Note: Devotion based on last Sunday's sermon on Matthew 18:1-10.
Matthew 18:2 And Jesus called a little child unto him, and set him in the midst of them, 3 And said, Verily I say unto you, Except ye be converted, and become as little children, ye shall not enter into the kingdom of heaven.
The original disciples asked the Lord, “Who is the greatest in the kingdom of heaven?” (Matthew 18:1). Most of us were born with a desire to be noticed, to stand out in the crowd, to be recognized as the best or the greatest. We soon learn, however, just how ordinary or average, if not below average (!), we actually are.
How does Christ respond to their question? He begins not with his words, but with a symbolic or spiritual and prophetic action.
This is the sort of thing that prophets do. Isaiah walked naked and barefoot for three years to show how Egypt and Ethiopia would be humbled by the Assyrians (see Isa 20—just six verses!). Jeremiah wore a filthy girdle about his waist to show how sinful Israel would cling to a holy God (Jer 13). Hosea married the harlot Gomer (Hosea 1).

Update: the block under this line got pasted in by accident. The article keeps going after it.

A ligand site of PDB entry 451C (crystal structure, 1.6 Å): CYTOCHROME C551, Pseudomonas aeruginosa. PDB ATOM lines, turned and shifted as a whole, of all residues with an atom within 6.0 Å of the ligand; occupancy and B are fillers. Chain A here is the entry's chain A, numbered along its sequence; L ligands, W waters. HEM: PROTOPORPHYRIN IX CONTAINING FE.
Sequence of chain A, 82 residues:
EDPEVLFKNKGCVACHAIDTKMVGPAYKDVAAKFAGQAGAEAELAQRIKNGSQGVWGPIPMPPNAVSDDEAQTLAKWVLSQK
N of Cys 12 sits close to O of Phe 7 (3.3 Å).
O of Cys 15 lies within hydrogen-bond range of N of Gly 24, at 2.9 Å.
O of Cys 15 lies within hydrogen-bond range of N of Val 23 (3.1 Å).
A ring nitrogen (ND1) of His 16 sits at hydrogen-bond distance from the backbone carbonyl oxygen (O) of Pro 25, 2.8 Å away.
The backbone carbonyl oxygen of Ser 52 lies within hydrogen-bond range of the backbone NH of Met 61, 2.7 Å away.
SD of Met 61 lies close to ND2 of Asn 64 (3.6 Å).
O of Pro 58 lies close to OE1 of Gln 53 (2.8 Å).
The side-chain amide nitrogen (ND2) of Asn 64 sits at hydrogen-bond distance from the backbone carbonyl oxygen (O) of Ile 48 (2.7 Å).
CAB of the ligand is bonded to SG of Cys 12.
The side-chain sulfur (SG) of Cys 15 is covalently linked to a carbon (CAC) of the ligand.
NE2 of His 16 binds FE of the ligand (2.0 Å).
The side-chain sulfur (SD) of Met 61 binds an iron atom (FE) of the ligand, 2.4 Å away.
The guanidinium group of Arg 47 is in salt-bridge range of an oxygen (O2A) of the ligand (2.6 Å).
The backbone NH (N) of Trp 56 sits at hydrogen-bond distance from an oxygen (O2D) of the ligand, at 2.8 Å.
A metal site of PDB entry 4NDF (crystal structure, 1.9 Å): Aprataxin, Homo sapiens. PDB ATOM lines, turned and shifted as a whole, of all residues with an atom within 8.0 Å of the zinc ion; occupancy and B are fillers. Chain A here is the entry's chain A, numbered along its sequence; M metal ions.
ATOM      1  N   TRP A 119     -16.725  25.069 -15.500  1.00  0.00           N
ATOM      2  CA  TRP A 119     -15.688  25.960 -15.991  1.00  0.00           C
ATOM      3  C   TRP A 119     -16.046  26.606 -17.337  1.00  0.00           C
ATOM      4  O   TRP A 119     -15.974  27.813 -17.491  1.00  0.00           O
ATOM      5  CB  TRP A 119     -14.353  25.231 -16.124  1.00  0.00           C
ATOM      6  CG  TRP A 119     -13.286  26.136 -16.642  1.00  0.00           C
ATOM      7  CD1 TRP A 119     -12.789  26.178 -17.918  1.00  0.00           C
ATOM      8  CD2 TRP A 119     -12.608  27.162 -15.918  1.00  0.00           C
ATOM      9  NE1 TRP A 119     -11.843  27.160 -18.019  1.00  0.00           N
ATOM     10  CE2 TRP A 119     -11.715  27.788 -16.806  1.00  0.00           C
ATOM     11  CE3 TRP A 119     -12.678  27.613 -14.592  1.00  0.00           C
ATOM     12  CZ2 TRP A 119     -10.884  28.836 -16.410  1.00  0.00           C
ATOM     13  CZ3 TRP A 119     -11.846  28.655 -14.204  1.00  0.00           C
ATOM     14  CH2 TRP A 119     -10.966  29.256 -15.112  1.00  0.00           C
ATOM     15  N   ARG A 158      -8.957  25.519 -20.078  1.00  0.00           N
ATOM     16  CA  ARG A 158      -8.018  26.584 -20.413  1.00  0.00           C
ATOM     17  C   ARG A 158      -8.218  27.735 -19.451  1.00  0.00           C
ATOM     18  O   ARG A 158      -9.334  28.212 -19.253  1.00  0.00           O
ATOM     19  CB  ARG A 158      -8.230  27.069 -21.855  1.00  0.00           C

Christ brings forward a “little child” and he sets the child “in the midst of them” (18:2). The word here rendered as “little child” is paidion, and it means a very young child, even an infant. The same word is used in Matthew 2:11 to describe the wise men coming to Bethlehem to see “the young child with Mary his mother.”
A young child is a perfect symbol of weakness, helplessness, dependency, and vulnerability. Such a child depends on others to do absolutely everything for them. They need others to feed them, to give them to drink, to clothe them, to change them, to carry them.
After providing this striking visual illustration, Christ then adds his powerful words, beginning, “Verily [Amen] I say unto you, except ye be converted [strepho, meaning turn or turn around, or change]….” (v. 3).
Most of the disciples, save Judas, were believers, true followers of Christ, but they were headed in the wrong direction, by trying to vie with one another to be the greatest in the kingdom as the world defines such things.
Christ says they must do a 180 and instead of seeking greatness for themselves, they had to become “as little children.” Otherwise, they could not enter into the kingdom of heaven.
Spurgeon observed: “A little child has no ambitious dreams; he is satisfied with little things; he trusts; he aims not at greatness; he yields to command” (Matt, 254).
We are reminded here of what really makes a man’s life great. It is following the Lord Jesus Christ. How can we be great in the kingdom? We must become like little children. We must acknowledge our total dependence upon him in all things.
Grace and peace, Pastor Jeff Riddle